“Please, call me Tom,” the young man said, smiling around the room at those gathered for Christmas dinner. “Well, it’s simple really. Old Man Rockefeller died about a year and a half ago. Split his money evenly between all his sons. I was hired by the will’s executor to find the black sheep of the family, one William Rockefeller. Disappeared into the Tennessee mountain country about 18 years ago or so. Headed out on a surveying expedition and was never heard from again.”
“That’s our Pa!” Tucker exclaimed excitedly. “Our oldest brother’s named after him. Will, Jr.”
“Ma always used to talk ‘bout how he come ta town with a bunch of big city yahoos, fell in love with her at first site and never left,” Martha added in a wondering tone of voice. “You’re sayin’ he come from money? And gave it all up fer her?”
“It would appear so,” Tom nodded, accepting a plate piled high with turkey and biscuits. “Assuming you’re his children, Martha and Tucker Rockefeller.” Setting it down in front of him, he sniffed appreciatively. “This looks like the finest meal I’ve had since I crossed the Mississippi River, ma’am.”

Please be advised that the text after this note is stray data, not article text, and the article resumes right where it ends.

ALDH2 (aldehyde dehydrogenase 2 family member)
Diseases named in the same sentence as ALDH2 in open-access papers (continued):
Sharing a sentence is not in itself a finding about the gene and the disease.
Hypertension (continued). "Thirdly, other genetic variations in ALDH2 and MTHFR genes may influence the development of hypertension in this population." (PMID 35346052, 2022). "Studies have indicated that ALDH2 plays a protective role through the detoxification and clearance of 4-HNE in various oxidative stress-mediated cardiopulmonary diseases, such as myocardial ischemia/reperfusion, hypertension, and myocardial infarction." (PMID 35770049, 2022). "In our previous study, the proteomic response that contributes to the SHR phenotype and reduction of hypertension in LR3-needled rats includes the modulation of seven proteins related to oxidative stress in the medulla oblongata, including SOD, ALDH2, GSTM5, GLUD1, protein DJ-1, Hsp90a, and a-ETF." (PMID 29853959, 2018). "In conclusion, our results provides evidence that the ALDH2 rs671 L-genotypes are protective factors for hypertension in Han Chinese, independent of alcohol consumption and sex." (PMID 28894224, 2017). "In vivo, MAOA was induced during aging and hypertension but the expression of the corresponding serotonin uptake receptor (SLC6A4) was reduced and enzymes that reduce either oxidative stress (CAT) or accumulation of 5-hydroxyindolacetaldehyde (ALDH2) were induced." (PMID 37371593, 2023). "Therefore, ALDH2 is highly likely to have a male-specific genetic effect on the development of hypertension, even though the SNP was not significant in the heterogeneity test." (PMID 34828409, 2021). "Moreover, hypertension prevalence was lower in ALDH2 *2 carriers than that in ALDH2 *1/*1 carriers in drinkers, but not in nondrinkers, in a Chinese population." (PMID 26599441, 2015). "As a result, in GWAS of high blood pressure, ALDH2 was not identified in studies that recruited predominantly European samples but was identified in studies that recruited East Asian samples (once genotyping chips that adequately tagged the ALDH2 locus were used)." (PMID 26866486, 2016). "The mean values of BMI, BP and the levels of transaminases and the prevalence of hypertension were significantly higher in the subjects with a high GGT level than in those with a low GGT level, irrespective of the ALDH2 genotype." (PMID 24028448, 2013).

Lou smiled a bit uncertainly, still not sure she believed him. In a stern voice, she asked, “So, why’d you go about sayin’ they was wanted back in Box Elder if ya were just tryin’ ta deliver an inheritance?”
“Well, I found I got more attention from folk if they thought I was looking for someone wanted by the law,” Tom said, blushing a little. “Didn’t set right, lying to folks like that, but I was getting pretty desperate. I thought I’d found them back in Cherry Gulch. The banker was real eager to show me where they lived if I’d agree to pay off their mortgage. But by the time we got out there the place was picked clean. Not even a chicken on the place. Damndest thing I ever did see.”